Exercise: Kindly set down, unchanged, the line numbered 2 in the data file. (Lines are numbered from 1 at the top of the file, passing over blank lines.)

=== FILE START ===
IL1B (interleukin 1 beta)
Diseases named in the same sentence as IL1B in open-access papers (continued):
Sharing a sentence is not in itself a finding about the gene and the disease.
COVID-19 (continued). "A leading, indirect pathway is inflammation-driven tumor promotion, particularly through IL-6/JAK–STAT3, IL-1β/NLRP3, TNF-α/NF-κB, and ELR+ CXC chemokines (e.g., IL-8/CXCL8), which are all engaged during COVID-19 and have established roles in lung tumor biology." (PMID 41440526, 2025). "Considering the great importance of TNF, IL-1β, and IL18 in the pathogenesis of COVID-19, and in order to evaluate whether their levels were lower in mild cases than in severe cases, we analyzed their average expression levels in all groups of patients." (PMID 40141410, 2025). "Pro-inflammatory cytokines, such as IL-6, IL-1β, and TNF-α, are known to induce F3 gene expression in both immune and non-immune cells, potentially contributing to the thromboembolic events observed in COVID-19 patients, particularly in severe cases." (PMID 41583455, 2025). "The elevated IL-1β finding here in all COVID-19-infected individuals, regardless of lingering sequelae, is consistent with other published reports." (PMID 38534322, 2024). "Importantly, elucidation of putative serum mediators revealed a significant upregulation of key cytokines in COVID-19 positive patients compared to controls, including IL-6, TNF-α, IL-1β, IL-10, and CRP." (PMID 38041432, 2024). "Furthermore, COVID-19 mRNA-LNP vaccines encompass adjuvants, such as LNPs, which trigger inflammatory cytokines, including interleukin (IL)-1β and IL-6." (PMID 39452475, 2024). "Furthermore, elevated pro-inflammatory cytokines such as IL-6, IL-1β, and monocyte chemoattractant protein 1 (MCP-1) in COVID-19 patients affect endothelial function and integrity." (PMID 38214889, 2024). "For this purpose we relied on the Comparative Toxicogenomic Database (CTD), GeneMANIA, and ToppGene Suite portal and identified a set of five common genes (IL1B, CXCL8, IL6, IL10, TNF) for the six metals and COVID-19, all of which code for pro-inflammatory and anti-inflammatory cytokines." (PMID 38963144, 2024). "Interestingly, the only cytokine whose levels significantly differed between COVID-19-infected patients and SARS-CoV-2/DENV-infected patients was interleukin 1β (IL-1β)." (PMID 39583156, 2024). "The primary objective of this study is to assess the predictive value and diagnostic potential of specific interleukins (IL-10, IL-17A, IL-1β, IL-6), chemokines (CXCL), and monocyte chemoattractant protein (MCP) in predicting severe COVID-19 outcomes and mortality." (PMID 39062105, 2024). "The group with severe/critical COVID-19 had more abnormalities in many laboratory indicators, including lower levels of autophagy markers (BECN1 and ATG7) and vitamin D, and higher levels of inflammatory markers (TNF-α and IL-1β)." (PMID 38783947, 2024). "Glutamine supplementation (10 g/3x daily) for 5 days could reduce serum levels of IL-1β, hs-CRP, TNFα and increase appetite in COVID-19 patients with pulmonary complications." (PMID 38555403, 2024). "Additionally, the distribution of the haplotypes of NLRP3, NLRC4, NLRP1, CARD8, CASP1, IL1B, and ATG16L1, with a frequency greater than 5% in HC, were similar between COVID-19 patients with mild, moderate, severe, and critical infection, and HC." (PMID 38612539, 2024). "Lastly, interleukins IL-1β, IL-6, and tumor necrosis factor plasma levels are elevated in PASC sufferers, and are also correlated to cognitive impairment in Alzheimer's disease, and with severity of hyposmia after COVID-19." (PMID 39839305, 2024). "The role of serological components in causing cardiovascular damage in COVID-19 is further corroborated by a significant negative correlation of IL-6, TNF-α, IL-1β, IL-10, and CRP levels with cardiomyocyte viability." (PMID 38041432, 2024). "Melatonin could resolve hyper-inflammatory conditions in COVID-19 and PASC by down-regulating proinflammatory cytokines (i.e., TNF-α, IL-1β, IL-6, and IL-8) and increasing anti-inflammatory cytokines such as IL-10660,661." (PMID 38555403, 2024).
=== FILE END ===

Diseases named in the same sentence as IL1B in open-access papers (continued):